The Second Cause of Action adequately states a claim for right to travel..

         Plaintiffs' Second Cause of Action claims that “San Juan County defendants . . . violated Greyeyes's right to travel as that right is vouchsafed to him under the Due Process Clause of the Fourteenth Amendment of the United States Constitution.”[32] “The right of interstate travel has repeatedly been recognized as a basic constitutional freedom.”[33] Defendant Nielson asserts that the right to travel is distinguishable from an individual's movement and protects an individual's ability “to migrate.”[34] However, the right to travel encompasses more than an individual's ability to migrate. “It protects the right of a citizen of one State to enter and to leave another State, the right to be treated as a welcome visitor rather than an unfriendly alien when temporarily preset in the second State, and, for those travelers who elect to become permanent residents, the right to be treated like other citizens of that State.”[35]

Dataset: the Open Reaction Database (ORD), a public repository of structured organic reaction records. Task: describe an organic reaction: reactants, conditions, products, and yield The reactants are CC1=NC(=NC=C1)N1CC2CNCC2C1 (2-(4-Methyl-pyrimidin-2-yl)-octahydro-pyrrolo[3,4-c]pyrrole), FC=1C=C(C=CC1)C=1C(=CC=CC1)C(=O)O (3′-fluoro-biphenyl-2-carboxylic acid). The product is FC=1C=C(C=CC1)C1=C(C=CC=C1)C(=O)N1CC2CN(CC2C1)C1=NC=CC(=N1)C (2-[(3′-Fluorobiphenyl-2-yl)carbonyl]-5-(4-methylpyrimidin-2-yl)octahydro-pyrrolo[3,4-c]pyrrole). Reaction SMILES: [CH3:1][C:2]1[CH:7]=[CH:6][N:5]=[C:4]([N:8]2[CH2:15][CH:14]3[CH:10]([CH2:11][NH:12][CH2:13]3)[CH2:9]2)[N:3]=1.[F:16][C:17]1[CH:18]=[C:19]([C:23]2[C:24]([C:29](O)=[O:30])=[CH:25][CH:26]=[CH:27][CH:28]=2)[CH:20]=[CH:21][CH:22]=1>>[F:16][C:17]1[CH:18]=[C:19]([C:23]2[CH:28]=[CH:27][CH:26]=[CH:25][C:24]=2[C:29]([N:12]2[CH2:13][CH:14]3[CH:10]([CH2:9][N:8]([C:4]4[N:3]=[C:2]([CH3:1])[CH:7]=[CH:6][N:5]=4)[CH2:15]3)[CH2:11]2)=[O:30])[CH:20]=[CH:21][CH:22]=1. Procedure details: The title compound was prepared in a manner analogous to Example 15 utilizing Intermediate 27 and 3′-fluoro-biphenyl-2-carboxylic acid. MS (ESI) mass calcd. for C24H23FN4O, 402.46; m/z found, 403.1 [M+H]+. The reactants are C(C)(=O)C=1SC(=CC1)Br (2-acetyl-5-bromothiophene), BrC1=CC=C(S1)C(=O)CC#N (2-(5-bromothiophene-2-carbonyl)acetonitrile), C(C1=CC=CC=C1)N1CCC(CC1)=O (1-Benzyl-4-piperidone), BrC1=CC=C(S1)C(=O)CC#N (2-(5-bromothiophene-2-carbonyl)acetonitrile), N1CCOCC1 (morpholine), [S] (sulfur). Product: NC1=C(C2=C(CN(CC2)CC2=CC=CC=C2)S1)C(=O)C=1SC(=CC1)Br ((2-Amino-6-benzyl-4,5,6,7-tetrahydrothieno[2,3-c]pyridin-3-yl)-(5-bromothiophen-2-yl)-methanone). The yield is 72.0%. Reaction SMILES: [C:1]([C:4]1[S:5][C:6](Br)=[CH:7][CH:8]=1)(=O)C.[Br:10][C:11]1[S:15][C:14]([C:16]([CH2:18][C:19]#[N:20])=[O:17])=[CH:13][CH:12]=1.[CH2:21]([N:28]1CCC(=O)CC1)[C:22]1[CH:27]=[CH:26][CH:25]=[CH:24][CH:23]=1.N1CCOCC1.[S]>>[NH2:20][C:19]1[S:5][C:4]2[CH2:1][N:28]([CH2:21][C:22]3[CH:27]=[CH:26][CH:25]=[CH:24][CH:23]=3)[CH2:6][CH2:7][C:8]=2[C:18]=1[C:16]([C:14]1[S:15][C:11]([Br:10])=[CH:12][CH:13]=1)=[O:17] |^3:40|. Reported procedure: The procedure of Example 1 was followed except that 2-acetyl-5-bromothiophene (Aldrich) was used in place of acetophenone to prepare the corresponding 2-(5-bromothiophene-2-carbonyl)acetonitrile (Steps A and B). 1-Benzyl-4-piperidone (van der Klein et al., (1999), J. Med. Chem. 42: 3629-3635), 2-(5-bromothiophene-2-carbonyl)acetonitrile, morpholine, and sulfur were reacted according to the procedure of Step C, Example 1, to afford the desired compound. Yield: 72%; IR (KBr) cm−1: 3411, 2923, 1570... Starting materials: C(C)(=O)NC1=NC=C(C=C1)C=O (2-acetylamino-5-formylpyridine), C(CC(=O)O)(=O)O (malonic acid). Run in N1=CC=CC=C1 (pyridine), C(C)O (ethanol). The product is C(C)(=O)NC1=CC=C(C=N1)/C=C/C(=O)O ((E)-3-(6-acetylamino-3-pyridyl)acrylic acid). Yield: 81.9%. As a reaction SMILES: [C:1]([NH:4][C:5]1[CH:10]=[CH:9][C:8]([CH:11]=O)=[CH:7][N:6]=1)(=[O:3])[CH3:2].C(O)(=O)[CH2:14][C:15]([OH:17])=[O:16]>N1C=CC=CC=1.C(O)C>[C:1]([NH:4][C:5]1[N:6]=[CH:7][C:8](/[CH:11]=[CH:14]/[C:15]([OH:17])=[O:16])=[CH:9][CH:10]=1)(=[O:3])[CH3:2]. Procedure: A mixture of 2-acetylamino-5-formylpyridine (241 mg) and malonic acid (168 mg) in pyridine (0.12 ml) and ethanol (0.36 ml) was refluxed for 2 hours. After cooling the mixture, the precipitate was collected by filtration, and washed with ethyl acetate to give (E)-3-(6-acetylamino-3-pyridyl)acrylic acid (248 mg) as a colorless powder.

The Complaint contains sufficient factual allegations with respect to the first prong-the right of a citizen of one State to enter and to leave another State. Plaintiffs alleged that Plaintiff Greyeyes's work and responsibilities as an official in the Navajo nation required him to travel back and forth from Utah to Arizona.[36] Plaintiffs further allege that Defendant Nielson penalized Plaintiff Grayeyes for traveling outside the State of Utah by construing and applying the Utah Election Code in a manner that resulted in the wrongful rescission of his right to vote and ability to run for county commissioner.[37]

         Whether Plaintiffs' claim ultimately prevails as an as-applied challenge to provisions of the Utah Election Code under 42 U.S.C. § 1983 is yet to be determined and not an appropriate inquiry for a Rule 12(b)(6) motion.[38] Plaintiffs have made sufficient allegations to plead a right to travel claim.

         The Fourth Cause of Action inappropriately seeks appellate review of Defendant Nielson's decision regarding ...